Oh and this is exactly what I was driving at in another thread:

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Our Boomer got his and that's what matters. We have an entire government apparatus set up to protect that guy. The guy with the money and the guy who votes. The rich-on-paper people are happy, and as long as everybody gets a seat somewhere on this pyramid, then everybody else should be happy too. Sure, there's a growing financial strain on the poors sitting at the bottom of the "property ladder," but as long as we're keeping those at the top fat, and fed, and their retirement plans solvent, so what? The young chumps at the back will be able to work their way up in time. Probably.
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Offline MH

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Re: Real Estate Culture
« Reply #48 on: April 14, 2022, 02:20:40 pm »
Yeah, I like her.  A reasonable conservative for sure.

If housing was about homes they wouldn't gripe about "demand" - which conflates buying as a home with buying as an investment regardless of use.

One party is talking about stopping this - the NDP.

And a ton of the conservative populist convoy people are PISSED about housing btw.  I'm with them.
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Offline Black Dog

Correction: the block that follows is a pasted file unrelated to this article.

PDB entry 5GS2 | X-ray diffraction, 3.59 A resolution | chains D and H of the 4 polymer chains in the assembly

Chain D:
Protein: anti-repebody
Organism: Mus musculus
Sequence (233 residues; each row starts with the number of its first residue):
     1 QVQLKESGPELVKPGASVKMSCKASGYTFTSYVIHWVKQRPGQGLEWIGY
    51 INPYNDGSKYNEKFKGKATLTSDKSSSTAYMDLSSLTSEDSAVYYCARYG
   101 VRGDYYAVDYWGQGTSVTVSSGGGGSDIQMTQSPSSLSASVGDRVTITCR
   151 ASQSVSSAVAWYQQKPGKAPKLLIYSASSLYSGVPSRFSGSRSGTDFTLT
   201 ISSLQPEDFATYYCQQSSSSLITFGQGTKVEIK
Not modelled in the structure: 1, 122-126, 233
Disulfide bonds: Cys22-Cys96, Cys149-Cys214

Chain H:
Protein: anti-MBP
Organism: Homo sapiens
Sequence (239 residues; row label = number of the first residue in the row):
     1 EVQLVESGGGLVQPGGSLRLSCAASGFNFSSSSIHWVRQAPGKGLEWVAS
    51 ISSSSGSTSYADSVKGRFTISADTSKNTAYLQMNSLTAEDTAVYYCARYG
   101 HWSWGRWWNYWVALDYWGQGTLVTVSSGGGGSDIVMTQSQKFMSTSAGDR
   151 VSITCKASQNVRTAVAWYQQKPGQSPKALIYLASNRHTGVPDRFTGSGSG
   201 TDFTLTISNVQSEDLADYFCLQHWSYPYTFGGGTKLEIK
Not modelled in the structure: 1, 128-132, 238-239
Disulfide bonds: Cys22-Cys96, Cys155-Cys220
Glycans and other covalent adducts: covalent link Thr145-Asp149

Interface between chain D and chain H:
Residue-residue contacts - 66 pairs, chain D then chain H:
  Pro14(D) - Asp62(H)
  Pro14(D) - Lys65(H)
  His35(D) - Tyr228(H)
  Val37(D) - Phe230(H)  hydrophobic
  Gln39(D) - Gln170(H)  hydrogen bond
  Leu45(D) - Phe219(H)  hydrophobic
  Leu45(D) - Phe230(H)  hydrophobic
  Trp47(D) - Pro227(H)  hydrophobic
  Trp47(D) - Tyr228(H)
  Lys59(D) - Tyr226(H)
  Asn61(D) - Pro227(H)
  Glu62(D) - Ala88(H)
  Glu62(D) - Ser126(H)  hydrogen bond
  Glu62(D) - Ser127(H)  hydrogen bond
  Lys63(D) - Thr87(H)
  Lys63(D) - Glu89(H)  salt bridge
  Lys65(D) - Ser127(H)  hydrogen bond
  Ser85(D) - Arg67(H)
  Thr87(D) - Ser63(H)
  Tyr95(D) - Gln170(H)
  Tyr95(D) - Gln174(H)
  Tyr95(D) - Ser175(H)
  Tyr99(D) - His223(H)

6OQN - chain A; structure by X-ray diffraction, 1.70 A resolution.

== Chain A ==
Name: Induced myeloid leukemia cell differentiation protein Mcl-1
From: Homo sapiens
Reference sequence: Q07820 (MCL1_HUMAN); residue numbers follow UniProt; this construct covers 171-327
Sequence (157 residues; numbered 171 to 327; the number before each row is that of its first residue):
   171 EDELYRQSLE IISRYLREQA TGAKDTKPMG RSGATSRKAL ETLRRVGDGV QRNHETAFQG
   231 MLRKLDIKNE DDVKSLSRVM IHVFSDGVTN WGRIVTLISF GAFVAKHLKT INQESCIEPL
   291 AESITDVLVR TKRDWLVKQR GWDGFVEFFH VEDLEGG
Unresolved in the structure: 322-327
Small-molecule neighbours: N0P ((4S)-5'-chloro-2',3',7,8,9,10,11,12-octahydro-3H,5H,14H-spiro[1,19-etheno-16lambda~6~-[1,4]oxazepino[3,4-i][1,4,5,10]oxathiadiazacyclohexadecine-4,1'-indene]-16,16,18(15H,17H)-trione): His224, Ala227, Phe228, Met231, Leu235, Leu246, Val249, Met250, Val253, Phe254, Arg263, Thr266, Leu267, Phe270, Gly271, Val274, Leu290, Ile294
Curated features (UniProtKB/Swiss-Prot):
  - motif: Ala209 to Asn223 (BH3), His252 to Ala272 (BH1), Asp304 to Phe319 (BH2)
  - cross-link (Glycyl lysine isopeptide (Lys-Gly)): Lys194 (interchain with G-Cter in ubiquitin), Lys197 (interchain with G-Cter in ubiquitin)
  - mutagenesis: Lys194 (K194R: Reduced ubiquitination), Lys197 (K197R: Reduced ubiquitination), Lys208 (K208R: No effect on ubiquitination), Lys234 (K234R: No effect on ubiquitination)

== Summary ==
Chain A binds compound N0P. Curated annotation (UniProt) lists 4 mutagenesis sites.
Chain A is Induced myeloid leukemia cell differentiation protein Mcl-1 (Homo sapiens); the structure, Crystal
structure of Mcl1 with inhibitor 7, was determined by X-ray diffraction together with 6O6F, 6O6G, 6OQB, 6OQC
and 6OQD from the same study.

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Re: Real Estate Culture
« Reply #49 on: April 14, 2022, 02:47:48 pm »
Yeah, I like her.  A reasonable conservative for sure.

If housing was about homes they wouldn't gripe about "demand" - which conflates buying as a home with buying as an investment regardless of use.

One party is talking about stopping this - the NDP.

And a ton of the conservative populist convoy people are PISSED about housing btw.
  I'm with them.

What are they pissed about, exactly? I would guess most of these people are landed gentry types who have benefitted from the housing bubble.
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Offline Squidward von Squidderson

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Re: Real Estate Culture
« Reply #50 on: April 14, 2022, 07:11:40 pm »
Yeah, I like her.  A reasonable conservative for sure.

If housing was about homes they wouldn't gripe about "demand" - which conflates buying as a home with buying as an investment regardless of use.